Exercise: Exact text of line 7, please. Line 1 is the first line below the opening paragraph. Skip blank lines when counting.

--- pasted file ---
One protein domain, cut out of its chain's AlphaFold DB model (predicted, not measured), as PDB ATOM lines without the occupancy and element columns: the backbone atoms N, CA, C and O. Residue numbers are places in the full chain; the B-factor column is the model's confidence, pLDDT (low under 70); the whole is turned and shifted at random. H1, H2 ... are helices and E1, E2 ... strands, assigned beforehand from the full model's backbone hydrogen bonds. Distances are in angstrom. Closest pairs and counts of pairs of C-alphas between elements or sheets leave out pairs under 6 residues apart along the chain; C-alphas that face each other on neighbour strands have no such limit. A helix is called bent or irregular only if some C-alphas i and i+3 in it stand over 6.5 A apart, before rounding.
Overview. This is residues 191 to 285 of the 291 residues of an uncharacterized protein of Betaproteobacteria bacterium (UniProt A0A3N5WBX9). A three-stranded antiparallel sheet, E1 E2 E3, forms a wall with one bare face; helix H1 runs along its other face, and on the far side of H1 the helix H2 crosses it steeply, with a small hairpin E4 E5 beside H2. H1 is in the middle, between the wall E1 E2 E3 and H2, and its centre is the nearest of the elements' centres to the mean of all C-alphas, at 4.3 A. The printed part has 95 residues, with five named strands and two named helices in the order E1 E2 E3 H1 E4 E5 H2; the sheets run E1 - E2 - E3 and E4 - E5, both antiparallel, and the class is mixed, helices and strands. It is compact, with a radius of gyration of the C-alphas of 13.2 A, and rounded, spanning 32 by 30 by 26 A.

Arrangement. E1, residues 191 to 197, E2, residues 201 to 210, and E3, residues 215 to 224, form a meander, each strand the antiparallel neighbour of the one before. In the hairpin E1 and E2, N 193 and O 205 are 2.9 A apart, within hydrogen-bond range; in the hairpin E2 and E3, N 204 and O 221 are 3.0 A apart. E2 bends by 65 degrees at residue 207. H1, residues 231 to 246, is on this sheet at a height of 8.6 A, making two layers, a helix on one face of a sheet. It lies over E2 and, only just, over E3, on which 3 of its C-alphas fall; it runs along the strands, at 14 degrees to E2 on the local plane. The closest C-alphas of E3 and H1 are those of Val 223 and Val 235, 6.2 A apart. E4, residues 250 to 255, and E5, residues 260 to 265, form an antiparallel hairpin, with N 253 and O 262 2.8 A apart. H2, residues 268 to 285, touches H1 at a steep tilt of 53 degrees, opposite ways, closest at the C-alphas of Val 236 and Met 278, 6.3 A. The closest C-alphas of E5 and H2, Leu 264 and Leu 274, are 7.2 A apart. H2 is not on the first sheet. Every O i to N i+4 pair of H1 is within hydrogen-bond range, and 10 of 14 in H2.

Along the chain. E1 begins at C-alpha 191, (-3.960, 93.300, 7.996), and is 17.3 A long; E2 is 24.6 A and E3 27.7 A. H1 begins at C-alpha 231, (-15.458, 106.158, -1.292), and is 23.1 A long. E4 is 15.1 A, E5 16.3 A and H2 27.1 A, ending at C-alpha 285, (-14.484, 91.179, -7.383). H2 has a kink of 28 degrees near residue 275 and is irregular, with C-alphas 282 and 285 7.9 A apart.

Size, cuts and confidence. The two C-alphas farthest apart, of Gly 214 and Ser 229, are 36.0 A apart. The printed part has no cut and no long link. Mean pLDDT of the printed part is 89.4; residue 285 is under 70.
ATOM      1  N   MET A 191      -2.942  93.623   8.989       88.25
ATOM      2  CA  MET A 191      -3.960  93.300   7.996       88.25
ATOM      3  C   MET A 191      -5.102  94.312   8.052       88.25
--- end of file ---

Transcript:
ATOM      3  C   MET A 191      -5.102  94.312   8.052       88.25